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Neural systems identification

We apply engineering-inspired quantitative analyses to neural data to characterize the transfer functions of elements in complex neural circuits. A simple example is the use of the Wiener series to characterize a neuron's "filtering operation" based on a white-noise input. From this approach, it is possible to estimate the impulse response of the system through a process of reverse correlation. The magnitude and phase response of filters derived in this manner have been fundamental in developing computational models of the auditory periphery.


Video 1: Auditory-nerve fiber spikes in response to broadband Gaussian noise

Spike trains in response to broadband Gaussian noise at a fixed input sound level are useful for characterizing the impulse response of neural systems.


Figure 1: Reverse-correlation function ("revcor")

The first-order cross correlation of the neuron's response with the Gaussian-noise input yields the first-order Wiener kernel, similar to the reverse correlation ("revcor") function.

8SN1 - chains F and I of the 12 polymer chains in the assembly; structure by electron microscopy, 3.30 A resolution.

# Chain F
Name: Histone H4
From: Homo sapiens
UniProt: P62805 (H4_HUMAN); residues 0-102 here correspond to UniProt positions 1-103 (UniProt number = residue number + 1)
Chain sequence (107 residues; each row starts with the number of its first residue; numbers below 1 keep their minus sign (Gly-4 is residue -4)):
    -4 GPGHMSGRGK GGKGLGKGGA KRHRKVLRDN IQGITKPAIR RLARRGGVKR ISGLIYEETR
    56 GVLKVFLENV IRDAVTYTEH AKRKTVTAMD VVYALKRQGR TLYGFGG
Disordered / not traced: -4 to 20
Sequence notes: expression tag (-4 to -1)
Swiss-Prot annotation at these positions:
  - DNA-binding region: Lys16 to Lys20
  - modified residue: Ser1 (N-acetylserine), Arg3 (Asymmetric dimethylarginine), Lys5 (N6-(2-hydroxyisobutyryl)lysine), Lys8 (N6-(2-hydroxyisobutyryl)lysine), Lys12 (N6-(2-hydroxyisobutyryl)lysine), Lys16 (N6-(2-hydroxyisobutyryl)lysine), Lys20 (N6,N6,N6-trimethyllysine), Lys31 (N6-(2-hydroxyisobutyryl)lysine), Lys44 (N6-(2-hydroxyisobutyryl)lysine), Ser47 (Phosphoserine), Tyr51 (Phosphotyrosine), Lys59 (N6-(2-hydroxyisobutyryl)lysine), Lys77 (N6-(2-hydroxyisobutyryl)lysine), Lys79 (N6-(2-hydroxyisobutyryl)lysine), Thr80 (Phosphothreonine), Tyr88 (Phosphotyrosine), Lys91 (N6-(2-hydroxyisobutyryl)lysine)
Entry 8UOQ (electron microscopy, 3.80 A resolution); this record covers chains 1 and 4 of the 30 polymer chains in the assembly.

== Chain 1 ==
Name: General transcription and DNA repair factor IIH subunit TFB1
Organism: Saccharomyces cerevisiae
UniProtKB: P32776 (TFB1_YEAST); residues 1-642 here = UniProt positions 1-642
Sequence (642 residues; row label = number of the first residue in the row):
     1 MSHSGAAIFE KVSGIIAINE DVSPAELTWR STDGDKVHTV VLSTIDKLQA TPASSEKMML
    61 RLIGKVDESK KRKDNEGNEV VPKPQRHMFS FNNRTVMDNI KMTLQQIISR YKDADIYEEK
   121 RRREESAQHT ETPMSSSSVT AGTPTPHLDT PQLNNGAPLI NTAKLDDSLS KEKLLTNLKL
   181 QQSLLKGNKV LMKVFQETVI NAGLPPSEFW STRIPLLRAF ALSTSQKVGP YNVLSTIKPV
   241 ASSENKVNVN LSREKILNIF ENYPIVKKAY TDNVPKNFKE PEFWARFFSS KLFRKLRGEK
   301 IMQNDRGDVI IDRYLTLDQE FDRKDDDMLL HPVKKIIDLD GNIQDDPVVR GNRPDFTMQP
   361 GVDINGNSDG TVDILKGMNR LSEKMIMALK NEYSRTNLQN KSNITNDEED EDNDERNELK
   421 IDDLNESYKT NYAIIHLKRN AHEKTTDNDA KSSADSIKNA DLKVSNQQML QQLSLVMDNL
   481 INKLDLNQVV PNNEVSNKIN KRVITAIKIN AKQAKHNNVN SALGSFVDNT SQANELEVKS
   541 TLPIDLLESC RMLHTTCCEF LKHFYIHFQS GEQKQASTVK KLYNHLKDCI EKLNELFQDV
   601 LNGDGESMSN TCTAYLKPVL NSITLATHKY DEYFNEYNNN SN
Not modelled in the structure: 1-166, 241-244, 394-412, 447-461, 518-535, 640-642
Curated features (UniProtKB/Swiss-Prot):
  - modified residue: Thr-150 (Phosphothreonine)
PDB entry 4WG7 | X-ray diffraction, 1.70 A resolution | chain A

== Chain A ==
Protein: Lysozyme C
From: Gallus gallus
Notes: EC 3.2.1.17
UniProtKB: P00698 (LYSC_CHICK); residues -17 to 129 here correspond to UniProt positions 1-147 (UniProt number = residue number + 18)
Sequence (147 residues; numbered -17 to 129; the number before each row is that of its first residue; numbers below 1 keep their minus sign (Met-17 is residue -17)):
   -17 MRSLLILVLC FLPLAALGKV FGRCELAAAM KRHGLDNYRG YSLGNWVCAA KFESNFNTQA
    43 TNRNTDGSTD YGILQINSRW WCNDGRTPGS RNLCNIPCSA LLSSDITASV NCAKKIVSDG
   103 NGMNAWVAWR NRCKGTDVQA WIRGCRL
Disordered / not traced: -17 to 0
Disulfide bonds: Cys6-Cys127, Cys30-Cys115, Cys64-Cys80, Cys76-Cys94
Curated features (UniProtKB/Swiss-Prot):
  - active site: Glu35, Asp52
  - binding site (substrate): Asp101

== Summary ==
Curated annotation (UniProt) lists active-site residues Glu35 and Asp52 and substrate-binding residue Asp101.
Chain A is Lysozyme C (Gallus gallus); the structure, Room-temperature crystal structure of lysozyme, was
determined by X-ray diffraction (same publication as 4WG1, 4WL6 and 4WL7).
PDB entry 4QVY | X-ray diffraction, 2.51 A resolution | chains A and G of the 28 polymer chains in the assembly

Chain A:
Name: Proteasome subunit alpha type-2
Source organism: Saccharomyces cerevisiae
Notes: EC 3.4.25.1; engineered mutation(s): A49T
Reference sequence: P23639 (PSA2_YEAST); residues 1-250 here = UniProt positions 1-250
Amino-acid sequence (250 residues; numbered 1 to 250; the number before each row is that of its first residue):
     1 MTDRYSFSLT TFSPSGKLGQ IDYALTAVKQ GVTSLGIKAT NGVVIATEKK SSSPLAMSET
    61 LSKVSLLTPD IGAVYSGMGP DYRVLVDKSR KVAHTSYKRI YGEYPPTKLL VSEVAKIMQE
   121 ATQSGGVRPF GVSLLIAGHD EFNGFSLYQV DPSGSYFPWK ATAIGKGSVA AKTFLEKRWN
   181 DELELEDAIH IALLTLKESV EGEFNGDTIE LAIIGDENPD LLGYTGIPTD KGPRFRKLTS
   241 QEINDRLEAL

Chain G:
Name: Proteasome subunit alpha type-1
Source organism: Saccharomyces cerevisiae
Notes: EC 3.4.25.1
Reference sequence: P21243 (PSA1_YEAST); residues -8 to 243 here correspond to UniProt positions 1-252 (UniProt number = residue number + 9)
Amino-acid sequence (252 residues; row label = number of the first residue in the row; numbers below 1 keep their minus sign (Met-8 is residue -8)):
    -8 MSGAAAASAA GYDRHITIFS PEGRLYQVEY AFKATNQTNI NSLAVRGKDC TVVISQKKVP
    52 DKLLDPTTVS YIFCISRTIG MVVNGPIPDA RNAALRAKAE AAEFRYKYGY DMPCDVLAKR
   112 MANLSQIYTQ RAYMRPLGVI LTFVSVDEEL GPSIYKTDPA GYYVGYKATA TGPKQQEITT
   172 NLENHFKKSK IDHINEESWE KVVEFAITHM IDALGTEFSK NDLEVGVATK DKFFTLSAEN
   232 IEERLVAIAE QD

Figure 2: Second-order Wiener kernel analyses

Second-order correlation can be used to reveal the even-order non-linearities of the system. Furthermore, singular-value decomposition can reveal both excitatory and suppressive components of these non-linearities.


(Some of) our (broad) questions in systems identification

  • What can these approaches tell us about the function of the auditory efferent control systems?
  • How can we leverage systems identification approaches to efficiently study the non-linear level-dependence of peripheral filtering?
  • Can we dissect binaural neural circuits using these techniques?


Further reading

  • Carney LH & Yin TC (1988). Temporal coding of resonances by low-frequency auditory nerve fibers: single-fiber responses and a population model. J. Neurophysiol. 60: 1653-1677.
  • Recio-Spinoso A et al. (2005). Wiener-kernel analysis of responses to noise of chinchilla auditory nerve fibers. J. Neurophysiol. 93: 3615-3634.
  • Henry KS et al. (2016). Distorted tonotopic coding of temporal envelope and fine structure with noise-induced hearing loss. J. Neurosci. 36: 2227-2237.
  • Sayles M et al. (2016). Suppression measured from chinchilla auditory-nerve fibers following noise-induced hearing loss: adaptive tracking and systems identification approaches. Adv. Exp. Med. Biol. 894: 285-295.